The best joke related to this rotten blaxploitation comedy is its alternate title, The Six Thousand Dollar Nigger, an edgy riff on The Six Million Dollar Man satirizing how black lives are valued in American society as compared to white lives. Had the filmmakers actually created a spoof about a bargain-basement bionic man, as some advertising materials suggest, Supersoul Brother could have been funny and provocative. Unfortunately, it’s just crude and stupid. Two criminals approach a scientist named “Dr. Dippy,” played incompetently by little person Peter Conrad, and pay him $6,000 to create a serum that grants invulnerability and super-strength. The catch is that the recipient of these powers will die a week after the serum is administered. The criminals grab a wino off the street, then provide him with a swank new pad and a maid who performs sexual services, promising financial rewards in exchange for receiving an injection of the doctor’s serum. (They don’t tell him about the whole impending-death thing.) The wino becomes super-powered and helps the crooks pull off a heist, but when the mad doctor’s pretty assistant tells him the truth, the wino rebels. All of this unfolds in some of the least attractive frames ever committed to celluloid. Director Rene Martinez Jr.’s camerawork is roughly equivalent to that found in amateur porn, all artless compositions and choppy edits and garish lighting. This presentation problem is exacerbated by dopey scatological dialogue and mindless sex jokes. (The insertion of a rectal thermometer is presented as a comic highlight.) Naturally, all of the performances are atrocious, though leading man “Wildman” Steve Gallon, a regional nightclub performer who appeared in a handful of terrible movies, has something that vaguely resembles swagger.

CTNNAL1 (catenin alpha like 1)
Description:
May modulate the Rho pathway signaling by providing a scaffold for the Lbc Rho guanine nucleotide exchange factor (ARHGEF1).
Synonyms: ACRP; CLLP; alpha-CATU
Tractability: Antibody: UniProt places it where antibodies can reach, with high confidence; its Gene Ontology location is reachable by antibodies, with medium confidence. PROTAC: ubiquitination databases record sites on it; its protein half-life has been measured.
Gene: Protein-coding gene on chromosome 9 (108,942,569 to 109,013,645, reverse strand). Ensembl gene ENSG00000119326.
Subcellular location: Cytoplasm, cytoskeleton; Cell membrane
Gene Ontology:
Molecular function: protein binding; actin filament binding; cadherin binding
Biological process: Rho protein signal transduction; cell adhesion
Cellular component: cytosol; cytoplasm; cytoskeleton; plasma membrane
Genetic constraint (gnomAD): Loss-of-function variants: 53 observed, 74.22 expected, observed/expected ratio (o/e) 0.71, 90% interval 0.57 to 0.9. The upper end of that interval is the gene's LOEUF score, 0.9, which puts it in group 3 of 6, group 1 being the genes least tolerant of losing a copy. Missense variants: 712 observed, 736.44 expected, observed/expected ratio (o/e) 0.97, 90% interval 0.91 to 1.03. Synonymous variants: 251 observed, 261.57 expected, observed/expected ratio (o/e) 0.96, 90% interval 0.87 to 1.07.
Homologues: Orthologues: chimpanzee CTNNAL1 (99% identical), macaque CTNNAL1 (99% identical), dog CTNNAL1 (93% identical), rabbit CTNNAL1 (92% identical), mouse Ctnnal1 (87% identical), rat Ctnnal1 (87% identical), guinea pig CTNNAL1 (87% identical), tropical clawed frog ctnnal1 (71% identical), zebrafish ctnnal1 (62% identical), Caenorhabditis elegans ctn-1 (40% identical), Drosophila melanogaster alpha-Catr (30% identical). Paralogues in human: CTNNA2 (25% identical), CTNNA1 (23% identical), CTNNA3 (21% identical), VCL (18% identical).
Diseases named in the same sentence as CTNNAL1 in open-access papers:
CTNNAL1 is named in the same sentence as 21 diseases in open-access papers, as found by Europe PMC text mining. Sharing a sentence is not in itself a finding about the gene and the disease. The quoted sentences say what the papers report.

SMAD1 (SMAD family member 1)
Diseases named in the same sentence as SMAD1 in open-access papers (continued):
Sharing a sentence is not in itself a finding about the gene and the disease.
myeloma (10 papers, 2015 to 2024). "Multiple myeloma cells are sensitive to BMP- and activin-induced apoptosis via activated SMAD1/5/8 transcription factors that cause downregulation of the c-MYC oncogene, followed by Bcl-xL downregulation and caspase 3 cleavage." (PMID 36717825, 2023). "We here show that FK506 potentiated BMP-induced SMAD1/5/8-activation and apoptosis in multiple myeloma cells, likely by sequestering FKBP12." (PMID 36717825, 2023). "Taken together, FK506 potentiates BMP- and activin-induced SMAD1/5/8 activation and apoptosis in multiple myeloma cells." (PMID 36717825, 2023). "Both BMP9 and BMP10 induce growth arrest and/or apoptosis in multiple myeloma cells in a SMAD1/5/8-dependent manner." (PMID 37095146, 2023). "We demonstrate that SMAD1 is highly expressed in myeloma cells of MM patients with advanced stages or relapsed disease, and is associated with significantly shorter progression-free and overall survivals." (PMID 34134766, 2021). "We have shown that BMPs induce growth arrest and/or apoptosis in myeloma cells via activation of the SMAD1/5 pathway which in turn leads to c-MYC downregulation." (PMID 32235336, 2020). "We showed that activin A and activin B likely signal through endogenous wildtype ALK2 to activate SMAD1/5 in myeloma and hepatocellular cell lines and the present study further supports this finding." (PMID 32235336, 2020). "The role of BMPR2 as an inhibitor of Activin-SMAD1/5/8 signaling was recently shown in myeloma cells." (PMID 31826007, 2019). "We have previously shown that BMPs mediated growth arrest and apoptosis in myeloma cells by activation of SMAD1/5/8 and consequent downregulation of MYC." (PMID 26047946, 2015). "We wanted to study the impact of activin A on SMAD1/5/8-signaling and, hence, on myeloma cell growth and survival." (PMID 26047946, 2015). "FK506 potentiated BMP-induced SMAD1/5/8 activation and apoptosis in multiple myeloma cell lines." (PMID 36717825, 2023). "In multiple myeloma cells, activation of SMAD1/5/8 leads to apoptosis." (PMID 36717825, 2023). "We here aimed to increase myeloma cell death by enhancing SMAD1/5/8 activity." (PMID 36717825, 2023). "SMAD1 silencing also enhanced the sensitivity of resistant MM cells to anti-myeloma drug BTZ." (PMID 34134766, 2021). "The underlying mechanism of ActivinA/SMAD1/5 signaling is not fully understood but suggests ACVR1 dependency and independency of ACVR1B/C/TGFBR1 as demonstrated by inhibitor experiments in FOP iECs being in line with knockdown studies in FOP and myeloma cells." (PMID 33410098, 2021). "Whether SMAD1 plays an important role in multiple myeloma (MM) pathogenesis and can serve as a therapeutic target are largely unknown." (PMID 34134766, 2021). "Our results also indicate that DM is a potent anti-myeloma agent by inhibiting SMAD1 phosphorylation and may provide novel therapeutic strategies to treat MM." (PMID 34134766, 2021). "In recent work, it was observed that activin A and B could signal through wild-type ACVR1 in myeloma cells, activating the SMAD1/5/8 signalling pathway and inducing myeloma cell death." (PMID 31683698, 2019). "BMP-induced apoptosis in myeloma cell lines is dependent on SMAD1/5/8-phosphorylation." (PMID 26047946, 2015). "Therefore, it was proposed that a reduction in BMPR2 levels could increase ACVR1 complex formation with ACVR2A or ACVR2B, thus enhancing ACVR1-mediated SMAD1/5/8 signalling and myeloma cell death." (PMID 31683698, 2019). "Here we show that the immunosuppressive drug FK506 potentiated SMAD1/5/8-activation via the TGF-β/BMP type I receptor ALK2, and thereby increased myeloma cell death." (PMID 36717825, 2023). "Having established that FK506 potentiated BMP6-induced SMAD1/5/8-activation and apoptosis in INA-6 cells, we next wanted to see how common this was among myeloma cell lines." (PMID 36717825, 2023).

Supersoul Brother: LAME